Having a C-Section? Moms Share What You Need to Know About the First Month PostpartumSmart Parenting Village moms share the challenges of C-section recovery.by Rachel Perez .
Having a cesarean section or C-section (CS) is not the "easy way" when it comes to childbirth (there is no type of delivery that should be even described as such). It is major surgery and if you want an idea what a woman goes through in CS — without the blood and gore — check here. Recovering from CS cannot be easy either when you have a newborn needing your care and attention.
It's probably best, however, to hear it from belly-birth mothers or moms who have gone through CS. On our Smart Parenting Village Facebook group, our members do not hold back when it comes to recovering from the surgery.
Here are their tips on how to make recuperating from CS more manageable, if not way easier.
CS delivery is not painless
You may be skipping labor pain when it comes to CS, but there is no escape after giving birth. "[You] must have a high tolerance for pain kasi super sakit talaga," as one mom puts it. After the anesthesia has worn off, you might feel a painful throbbing in your incision area. Your doctor can prescribe pain medication for you as needed. Moms in the Village estimate the pain can last for a week or two.ADVERTISEMENT - CONTINUE READING BELOW
You will still bleed
Your baby may have come out of your tummy, but your uterus will still shed blood that it has accumulated while you were pregnant. Your uterus will contract back into its pre-pregnancy shape, and it will expel blood called lochia. Stock up on disposable panties or maternity pads.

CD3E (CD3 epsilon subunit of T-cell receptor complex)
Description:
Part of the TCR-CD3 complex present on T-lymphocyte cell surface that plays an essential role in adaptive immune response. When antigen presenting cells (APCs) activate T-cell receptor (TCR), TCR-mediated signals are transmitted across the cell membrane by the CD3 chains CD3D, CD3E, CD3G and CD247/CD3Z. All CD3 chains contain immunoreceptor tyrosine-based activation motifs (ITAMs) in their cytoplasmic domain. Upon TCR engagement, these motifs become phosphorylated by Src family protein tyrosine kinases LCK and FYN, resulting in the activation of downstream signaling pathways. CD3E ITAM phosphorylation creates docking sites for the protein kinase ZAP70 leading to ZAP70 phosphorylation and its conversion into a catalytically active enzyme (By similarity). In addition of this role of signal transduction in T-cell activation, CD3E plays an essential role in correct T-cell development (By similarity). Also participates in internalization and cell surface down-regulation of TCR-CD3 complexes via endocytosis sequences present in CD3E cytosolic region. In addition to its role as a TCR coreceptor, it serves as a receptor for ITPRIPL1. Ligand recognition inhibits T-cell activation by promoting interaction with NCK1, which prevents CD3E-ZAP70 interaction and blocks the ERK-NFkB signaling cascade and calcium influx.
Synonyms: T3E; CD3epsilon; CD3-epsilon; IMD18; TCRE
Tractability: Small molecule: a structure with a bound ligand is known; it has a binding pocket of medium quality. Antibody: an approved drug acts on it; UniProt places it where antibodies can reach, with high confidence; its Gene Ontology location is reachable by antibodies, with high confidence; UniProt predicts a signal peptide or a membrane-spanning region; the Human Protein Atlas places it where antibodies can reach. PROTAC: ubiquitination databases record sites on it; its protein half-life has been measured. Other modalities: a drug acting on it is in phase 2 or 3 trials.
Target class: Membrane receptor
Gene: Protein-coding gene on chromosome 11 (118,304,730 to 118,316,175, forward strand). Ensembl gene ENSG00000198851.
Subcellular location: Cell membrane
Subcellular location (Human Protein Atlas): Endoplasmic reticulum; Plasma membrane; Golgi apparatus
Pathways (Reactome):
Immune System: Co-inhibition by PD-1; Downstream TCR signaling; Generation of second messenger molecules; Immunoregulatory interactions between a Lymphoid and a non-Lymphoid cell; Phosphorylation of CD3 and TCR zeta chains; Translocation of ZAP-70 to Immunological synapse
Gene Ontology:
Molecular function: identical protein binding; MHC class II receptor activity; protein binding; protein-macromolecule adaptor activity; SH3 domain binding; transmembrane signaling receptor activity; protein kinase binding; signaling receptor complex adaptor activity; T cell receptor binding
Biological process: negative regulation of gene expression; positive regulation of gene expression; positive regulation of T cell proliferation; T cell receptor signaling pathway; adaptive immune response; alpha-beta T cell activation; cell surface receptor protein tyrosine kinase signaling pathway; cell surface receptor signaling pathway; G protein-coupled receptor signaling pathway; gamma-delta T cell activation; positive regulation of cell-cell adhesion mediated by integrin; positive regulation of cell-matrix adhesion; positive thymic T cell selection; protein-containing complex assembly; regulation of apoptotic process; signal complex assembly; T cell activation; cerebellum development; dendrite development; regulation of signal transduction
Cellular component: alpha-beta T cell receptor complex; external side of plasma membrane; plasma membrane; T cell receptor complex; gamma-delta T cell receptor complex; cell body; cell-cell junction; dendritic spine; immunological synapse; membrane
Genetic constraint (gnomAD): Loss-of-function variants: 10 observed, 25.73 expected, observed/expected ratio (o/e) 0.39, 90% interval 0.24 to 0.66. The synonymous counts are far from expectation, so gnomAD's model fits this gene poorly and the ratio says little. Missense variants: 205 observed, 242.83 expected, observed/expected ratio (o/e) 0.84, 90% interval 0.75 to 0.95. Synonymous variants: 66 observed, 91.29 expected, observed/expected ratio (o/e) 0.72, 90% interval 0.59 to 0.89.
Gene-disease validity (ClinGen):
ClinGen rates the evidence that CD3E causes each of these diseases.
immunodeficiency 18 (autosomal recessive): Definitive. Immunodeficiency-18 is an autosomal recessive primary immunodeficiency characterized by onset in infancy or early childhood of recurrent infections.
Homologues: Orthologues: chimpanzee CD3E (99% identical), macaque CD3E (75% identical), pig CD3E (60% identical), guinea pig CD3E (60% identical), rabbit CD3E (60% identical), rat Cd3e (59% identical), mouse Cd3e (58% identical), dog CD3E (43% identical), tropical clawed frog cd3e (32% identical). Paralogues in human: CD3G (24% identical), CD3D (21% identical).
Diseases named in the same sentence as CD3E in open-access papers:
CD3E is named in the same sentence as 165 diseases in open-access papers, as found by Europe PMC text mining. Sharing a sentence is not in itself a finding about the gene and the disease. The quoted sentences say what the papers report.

Breastfeeding can help your uterus contract, so latch your baby as early and as often as you can after birth. Typical postpartum bleeding can last up to 12 weeks, and nursing often may help shorten it. If your incision wound still hurts, try CS-friendly breastfeeding positions such as the football hold or side-lying position.
Always keep your wound clean
With everything that's happening with you and your baby post-birth, cleaning your wound is a priority. You don't want it to get any kind of infection, which will only prolong your healing time and add to your medical bills! Every doctor has different recommendations on post-surgery healing products. It's a case to case basis, so follow your doctor's advice.CONTINUE READING BELOWwatch now
If your doctor says don't let your wound get wet until after a specific time, do everything you can to follow her instructions. You can still take a bath! There is a special post-operation gauze that keeps your wound dry even while taking a shower. Some moms also suggest sitting on a sturdy chair so you can take a bath more comfortably.
Diet is crucial to your recovery!
Constipation after childbirth is real — do not force yourself to poop! Drink lots of fluids and tweak your diet to add lots of high-fiber foods to help you pass stool more efficiently. Many moms in the group advised eating papaya, oatmeal, and soups. "Avoid starchy foods para di mahirapan mag-poop," one mom cautioned.